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Business & Education Professional Development

More Alive Than Dead?

When checking my emails every day, I get many messages warning me about deadlines; deadlines for an abstract, for the final manuscript, for revisions, for submitting a chapter or even a book, or to register for a conference. I’m sure many of you share this deadline drama! Deadlines may be set for the principal investigator to submit a project proposal, an analytical chemist to evaluate the results of sample analysis, a reviewer to submit their report on a manuscript, a student to submit a project, a postgrad student to submit their thesis...

Usually, the dates are closer than we’d like! And how many times have each of us been frustrated by not being able to meet tight deadlines? Whether working in academia, industry or publishing, there will always be a deadline (or four) to deal with – and we will frequently find ourselves rushing to be on time.

In my opinion, deadlines serve not only as a motivator but as a powerful time management tool.

How people respond to that depends on the individual and their way of coping with stress. Some react positively to such a pressure, becoming more productive, whereas others shut down (1). The approach may also depend on the final reward – or penalty – for meeting the deadline (or not).

But are they a necessary evil? In my opinion, deadlines serve not only as a motivator but as a powerful time management tool. If you want to be more productive, a deadline helps to focus your attention. One often needs impressive self-discipline to accomplish something without a defined timeframe. Based on my experience of teamwork, without a defined end point every person will work at his or her own pace, and rarely with highly promising results.

Some people actively demand a deadline before they even consider working on a project. Some years ago, a colleague of mine was invited to contribute a review article for a special issue I was guest editing. They pleaded with me to give a short deadline, so that they would be obliged to work hard on the preparation of the manuscript!

Let’s be honest – meeting deadlines makes us feel that we’ve overcome a challenge.

Let’s be honest – meeting deadlines makes us feel that we’ve overcome a challenge. Usually, when I am back from either a short or long break, I face many deadlines waiting to be met. At one time, I would have been anxious about managing it. Now, after years of experience, I am not discouraged – the initial feeling of panic has been replaced by the knowledge that the deadlines will motivate me, help me plan my schedule and make time management easier.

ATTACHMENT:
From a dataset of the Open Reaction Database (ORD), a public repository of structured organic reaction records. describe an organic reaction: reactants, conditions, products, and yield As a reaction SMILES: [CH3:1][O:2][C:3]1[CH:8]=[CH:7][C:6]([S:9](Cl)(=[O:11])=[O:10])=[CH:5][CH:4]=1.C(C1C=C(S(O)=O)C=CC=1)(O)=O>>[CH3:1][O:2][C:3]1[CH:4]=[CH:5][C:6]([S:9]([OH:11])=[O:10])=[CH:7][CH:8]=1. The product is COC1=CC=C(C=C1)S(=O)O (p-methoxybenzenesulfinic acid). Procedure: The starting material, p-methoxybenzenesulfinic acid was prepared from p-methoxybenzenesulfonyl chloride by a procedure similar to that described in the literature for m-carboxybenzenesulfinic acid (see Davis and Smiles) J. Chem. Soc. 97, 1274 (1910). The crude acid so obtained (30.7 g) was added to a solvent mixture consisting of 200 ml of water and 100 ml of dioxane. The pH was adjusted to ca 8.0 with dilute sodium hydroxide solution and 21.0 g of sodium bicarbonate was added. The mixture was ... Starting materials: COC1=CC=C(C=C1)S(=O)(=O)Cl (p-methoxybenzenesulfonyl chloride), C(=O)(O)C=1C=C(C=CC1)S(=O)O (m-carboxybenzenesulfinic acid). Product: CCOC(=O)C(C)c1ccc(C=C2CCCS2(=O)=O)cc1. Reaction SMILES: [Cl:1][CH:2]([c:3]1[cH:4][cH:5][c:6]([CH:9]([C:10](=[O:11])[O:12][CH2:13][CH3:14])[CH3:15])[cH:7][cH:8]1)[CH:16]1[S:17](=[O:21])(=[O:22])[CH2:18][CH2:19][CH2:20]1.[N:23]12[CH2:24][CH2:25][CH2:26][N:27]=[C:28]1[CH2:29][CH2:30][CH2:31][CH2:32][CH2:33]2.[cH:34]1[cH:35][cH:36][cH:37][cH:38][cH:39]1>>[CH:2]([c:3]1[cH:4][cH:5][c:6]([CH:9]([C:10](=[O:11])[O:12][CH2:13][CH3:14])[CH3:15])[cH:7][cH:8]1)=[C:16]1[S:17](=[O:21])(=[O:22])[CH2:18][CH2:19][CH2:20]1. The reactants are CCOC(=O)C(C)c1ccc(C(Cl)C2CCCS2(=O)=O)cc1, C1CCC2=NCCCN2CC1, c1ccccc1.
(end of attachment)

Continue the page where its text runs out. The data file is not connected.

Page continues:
Deadline is a word whose etymology contradicts current use. After all, deadlines can make us more productive, creative, inspired… And so, rather than “killing” us, we need to use them to keep us going and to reinvigorate our motivation.

When thinking of deadlines, I’m often reminded of carbon – which under high pressure turns to diamond. (The process also needs high temperature, but, as any scientist in Mediterranean region will tell you, that’s where the analogy falls down – it’s even tougher to meet deadlines during a heat wave.) So next time you get one of those deadlines in your email inbox, embrace it - and follow the advice of the ancient Greek poet Hesiod in his didactic poem, The Works and Days: “Do not put your work off till tomorrow and the day after; for a sluggish worker does not fill his barn.”

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  1. Io9, “Why do we work better under pressure?” (2014), Available at: Last accessed: February 19, 2018.

About the Author

Victoria Samanidou

Victoria Samanidou is based at the Laboratory of Analytical Chemistry, Department of Chemistry, Aristotle University of Thessaloniki, Thessaloniki, Greece.

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